the virulence of hepatitis B is quite low in terms of environmental source. it is primarily transmitted by body fluid transmission.
      • by etinin ( 1144011 )
        There's always morbidity.
    • No no, people are afraid the flu shots will kill them.
      • by Bengie ( 1121981 )
        I know someone who stopped getting flu shots after three years in a row they got sick for two weeks with full-blow flu symptoms. I'm sure they're a corner case.
    • Re:Deadlier? (Score:5, Insightful)

      by Nyder ( 754090 ) on Monday July 23, 2012 @08:45AM (#40735327) Journal

      "While Americans worry every year about getting a flu shot or preventing HIV/AIDS, the deadlier silent killer is actually Hepatitis C, killing over 15,000 ..."

      The flu kills each year an average number of 25000-36000 people in the US, depending on the statistics. []

      the flu kills more then terrorist, yet we spend more money defending against terrorist.


      • Things like the Flu, and even the common cold, rarely kill directly. It normally exaccerbates existing conditions by weakening the body and allowing said existing conditions to worsen.

        My uncle died of liver failure, but he contracted MRSA while in hospital, and while it was the liver that gave in, the MRSA caused him to deteriorate rapidly.

        Flu (be it seasonal or one of these 'super flus'), MRSA and colds rarely kill on their own.

        If all you have is Hep C, yeah, you're in trouble.

      • Re: (Score:2, Funny)

        by camperdave ( 969942 )
        It's the military industrial complex. Terrorism gives them an excuse to exist and siphon off tax dollars. Force all arms manufacturers to be not-for-profit companies, and your terrorism threat will vanish like a juice stain in an informercial.
      • More interestingly, if the terrorists attacked solely critical care centres and retirement homes the outcry would most likely be greater. But flu works exactly the opposite (it gets less attention because it mostly kills those groups).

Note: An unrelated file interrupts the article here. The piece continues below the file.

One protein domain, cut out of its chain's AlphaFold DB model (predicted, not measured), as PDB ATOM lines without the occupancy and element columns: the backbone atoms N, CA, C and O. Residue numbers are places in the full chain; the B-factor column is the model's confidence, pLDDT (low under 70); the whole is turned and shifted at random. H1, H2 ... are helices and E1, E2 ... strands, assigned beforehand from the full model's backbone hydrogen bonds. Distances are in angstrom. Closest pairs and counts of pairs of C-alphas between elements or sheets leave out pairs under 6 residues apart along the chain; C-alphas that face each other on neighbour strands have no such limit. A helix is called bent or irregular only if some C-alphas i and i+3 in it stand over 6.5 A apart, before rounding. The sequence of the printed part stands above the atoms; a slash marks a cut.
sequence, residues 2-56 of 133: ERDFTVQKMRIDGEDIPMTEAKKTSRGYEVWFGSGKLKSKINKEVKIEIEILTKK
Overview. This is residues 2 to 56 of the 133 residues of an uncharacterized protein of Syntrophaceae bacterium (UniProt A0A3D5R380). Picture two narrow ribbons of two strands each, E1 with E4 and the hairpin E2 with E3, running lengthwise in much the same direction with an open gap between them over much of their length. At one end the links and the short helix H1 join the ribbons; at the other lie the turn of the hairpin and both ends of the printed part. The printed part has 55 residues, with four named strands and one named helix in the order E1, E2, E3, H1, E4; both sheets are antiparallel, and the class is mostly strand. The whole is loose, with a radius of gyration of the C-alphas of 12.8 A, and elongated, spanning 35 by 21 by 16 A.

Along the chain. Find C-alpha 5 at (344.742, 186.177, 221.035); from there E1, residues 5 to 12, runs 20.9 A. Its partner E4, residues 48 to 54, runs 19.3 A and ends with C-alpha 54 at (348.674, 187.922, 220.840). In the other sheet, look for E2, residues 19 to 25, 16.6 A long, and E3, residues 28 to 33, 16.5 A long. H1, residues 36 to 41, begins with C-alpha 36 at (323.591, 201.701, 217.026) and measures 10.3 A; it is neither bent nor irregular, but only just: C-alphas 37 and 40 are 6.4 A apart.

I'm not going either direction here, I don't care enough about other people to give a damn which is the "correct" attitude. I just find it quite interesting.

      • There is only doom the way you are going. Stop hinking now, and we may keep our cars. You know, everybody loves cars (to the point of insisting to spend endless hours inside them every day), and if you go that way, well, you'll discover that we should stop spending money on the death machines^W^W i mean... cars.

        Also, everybody knows that cars are the single product that moves the economy nowadays. If we stopped manufacturing them, unenployment would rise to unprecedented levels (by the way, did you already

    • And how many people get the flu vs Hep C? More people die of heart disease than gunshots each year too but I wouldn't call a cheesburger more deadly than a bullet!
  • Easy (Score:5, Funny)

    by Anonymous Coward on Monday July 23, 2012 @07:39AM (#40735017)

    the 100 percent success rate, while encouraging, is so far only in the lab

    So take everyone to the lab for treatment. Duh.

    • Re:Easy (Score:4, Funny)